This weekend, tens of thousands (perhaps hundreds of thousands) of people in cities around the world will take to the streets to protest against governments' inaction on climate change.
Past experience suggests media coverage will be largely sympathetic, if cursory, and (many) politicians will say that they hope the Paris climate summit that begins immediately afterwards represents a turning point. We have been here before. Quite often.
There have been demonstrations at international climate meetings since at least 1990.
However, “sympathy” marches in places far removed from the climate talks – such as those planned this weekend – are less frequent. So, can they make a difference?
Given the United Kingdom’s role as birthplace of the industrial revolution, and London’s position as a financial centre, it’s perhaps apt that the first such marches were held in that city. The Campaign Against Climate Change march was set up by campaigner Phil Thornhill in 2001 in response to George Bush’s decision to reject the Kyoto Protocol.
By 2004 CACC’s march included a spoof bloc of climate deniers, and in 2006 the event was adopted by a short-lived umbrella coalition of British NGOs called “Stop Climate Chaos”, with an estimated 22,500 people converging on Trafalgar Square from three points, including the symbolically important US embassy.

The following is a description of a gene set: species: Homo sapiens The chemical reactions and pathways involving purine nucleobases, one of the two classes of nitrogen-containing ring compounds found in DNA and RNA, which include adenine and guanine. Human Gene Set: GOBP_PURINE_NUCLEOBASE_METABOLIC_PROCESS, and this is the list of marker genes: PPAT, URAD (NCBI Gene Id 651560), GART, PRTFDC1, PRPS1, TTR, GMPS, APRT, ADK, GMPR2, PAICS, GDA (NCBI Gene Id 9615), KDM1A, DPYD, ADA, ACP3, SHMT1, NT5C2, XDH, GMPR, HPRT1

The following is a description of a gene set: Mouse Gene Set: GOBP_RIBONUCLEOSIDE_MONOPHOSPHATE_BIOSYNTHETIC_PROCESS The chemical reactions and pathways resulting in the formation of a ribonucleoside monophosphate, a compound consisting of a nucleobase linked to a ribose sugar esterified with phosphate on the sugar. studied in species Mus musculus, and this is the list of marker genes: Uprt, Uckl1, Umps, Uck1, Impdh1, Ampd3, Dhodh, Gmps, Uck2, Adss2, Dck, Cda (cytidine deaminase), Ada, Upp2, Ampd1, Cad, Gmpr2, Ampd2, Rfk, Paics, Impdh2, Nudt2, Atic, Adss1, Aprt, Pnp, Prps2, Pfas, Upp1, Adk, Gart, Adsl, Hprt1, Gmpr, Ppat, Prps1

Attendance peaked in 2009, after Stop Climate Chaos spent pretty much all of that year encouraging people to take part in “the Wave”, a march ahead of the Copenhagen climate talks.
Only 50,000 to 60,000 people attended (the UK’s population is 60 million), and the BBC, which had been getting better on climate, confronted MEP Caroline Lucas with denialist talking points from the “climategate” email hack. After the failure of Copenhagen, attendance tapered off dramatically (marching in snow and sleet doesn’t help sell the message of climate after all).
Climate change hasn’t, sadly, gone away, and marches have started taking off again. On Sunday September 21 2014 somewhere between 300,000 and 600,000 people marched in New York City, coinciding with a UN summit.
However, earlier this year a London-based climate march was told by UK police to fund its own stewarding, which would have been impossible. Under public pressure, the police relented. Attendance was low however, around 20,000.
Marching Down Under
In 2006 the Howard government’s previously successful attempts to resist action on climate change began to break down, under pressure of the drought, Al Gore’s climate change documentary An Inconvenient Truth, British economist Nick Stern’s report on the costs of not doing anything, and business voices raised in support of carbon trading.
One symptom of public concern was the November 4 2006 “Walk against Warming”, with a reported 100,000 people reportedly turning up in 28 locations around Australia.
The marches remained large in coming years (matching the UK experience), with an estimated 90,000 attending in the lead up to the Copenhagen climate talks.
The same deflation occurred after Copenhagen however, with the Sydney Morning Herald estimating that just 10,000 marched in Sydney for the 2010 event.